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The correlation between money and output in the United Kingdom: resolution of a puzzle

  • Edward Nelson

Friedman and Schwartz (1982) and Goodhart (1982) report a zero correlation between money growth and output growth in U.K. historical data. This finding is puzzling, as there is wide agreement that changes in monetary policy are frequently nonneutral in the short run and that the U.K. experience, in particular, is replete with instances of real effects of monetary policy actions. This paper proposes a resolution to the puzzle. An analysis conducted on subperiods shows that a positive money growth/output growth correlation is indeed recoverable from U.K. historical data. Strike activity in the 1970s and shifts in the terms of trade during the interwar period are the two factors primarily responsible for obscuring the positive correlation between money and output in the United Kingdom.

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Paper provided by Board of Governors of the Federal Reserve System (U.S.) in its series Finance and Economics Discussion Series with number 2012-29.

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Date of creation: 2012
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Handle: RePEc:fip:fedgfe:2012-29
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  1. Carmen M. Reinhart & Kenneth S. Rogoff, 2009. "This Time Is Different: Eight Centuries of Financial Folly," Economics Books, Princeton University Press, edition 1, volume 1, number 8973.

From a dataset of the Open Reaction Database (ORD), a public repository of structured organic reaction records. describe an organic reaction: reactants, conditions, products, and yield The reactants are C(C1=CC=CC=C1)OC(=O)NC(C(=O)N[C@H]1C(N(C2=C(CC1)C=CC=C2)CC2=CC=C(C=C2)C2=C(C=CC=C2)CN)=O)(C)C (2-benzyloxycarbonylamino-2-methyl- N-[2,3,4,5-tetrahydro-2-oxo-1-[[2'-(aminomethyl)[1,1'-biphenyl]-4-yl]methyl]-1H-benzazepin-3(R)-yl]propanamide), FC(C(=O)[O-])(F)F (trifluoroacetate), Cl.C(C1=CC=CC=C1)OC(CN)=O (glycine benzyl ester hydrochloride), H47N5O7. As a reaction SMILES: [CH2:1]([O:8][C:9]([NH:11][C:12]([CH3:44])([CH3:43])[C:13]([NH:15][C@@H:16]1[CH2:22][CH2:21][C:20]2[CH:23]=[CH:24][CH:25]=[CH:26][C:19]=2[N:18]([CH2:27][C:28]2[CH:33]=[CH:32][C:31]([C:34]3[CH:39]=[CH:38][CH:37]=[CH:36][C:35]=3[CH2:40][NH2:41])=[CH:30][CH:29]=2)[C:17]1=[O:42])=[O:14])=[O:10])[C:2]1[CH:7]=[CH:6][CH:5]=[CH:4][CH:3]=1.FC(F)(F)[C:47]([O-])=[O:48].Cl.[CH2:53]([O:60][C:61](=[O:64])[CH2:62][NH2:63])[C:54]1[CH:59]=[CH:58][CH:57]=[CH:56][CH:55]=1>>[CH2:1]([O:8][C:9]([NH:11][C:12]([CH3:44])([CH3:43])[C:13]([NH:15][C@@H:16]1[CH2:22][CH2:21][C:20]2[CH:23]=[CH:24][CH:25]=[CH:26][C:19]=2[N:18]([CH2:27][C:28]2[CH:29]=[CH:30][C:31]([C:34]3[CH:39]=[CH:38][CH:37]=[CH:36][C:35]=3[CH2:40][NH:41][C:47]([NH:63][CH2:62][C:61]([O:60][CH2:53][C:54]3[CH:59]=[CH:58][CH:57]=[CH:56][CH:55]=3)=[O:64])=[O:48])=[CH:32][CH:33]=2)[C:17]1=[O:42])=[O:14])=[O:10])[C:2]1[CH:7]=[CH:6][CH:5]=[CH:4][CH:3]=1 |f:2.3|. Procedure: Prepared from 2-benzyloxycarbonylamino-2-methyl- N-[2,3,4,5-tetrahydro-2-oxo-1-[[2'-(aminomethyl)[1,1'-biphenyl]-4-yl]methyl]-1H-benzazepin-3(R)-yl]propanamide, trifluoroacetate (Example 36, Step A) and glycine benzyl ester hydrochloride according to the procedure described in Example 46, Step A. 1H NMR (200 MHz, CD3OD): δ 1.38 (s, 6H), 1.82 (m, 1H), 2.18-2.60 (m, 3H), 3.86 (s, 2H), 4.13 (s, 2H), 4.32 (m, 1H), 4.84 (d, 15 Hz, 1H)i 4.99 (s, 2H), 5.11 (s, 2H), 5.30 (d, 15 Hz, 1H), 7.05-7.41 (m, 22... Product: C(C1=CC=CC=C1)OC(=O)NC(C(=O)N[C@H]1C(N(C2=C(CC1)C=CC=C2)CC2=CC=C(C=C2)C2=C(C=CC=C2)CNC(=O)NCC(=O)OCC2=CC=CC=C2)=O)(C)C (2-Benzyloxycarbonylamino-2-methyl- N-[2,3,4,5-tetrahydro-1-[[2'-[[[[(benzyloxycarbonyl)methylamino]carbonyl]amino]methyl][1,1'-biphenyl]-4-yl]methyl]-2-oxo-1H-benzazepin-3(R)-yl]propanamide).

2. Ravn, Morten O, 1997. "Permanent and Transitory Shocks, and the UK Business Cycle," Journal of Applied Econometrics, John Wiley & Sons, Ltd., vol. 12(1), pages 27-48, Jan.-Feb..
  3. Neville Francis & Michael T. Owyang & Athena T. Theodorou, 2005. "What explains the varying monetary response to technology shocks in G-7 countries?," Working Papers 2004-002, Federal Reserve Bank of St. Louis.
  4. Benjamin, Daniel K & Kochin, Levis A, 1979. "Searching for an Explanation of Unemployment in Interwar Britain," Journal of Political Economy, University of Chicago Press, vol. 87(3), pages 441-78, June.
  5. Dwyer, Gerald P, Jr, 1985. "Money, Income, and Prices in the United Kingdom: 1870-1913," Economic Inquiry, Western Economic Association International, vol. 23(3), pages 415-35, July.
  6. Laidler, David, 1982. "Friedman and Schwartz on Monetary trends: A review article," Journal of International Money and Finance, Elsevier, vol. 1(1), pages 293-305, January.
  7. Stock, James H., 1987. "Measuring Business Cycle Time," Scholarly Articles 3425950, Harvard University Department of Economics.
  8. Julia Campos & Neil R. Ericsson & David F. Hendry, 1987. "An analogue model of phase-averaging procedures," International Finance Discussion Papers 303, Board of Governors of the Federal Reserve System (U.S.).
  9. N. Kundan Kishor & Levis A. Kochin, 2007. "The Success Of The Fed And The Death Of Monetarism," Economic Inquiry, Western Economic Association International, vol. 45(1), pages 56-70, 01.
  10. Arthur F. Burns & Wesley C. Mitchell, 1946. "Measuring Business Cycles," NBER Books, National Bureau of Economic Research, Inc, number burn46-1, June.
  11. Cobham, David P, 1980. "The Influence of the United Kingdom's Public Sector Deficit on Its Money Stock, 1963-76: Some Comments," Bulletin of Economic Research, Wiley Blackwell, vol. 32(2), pages 121-29, November.
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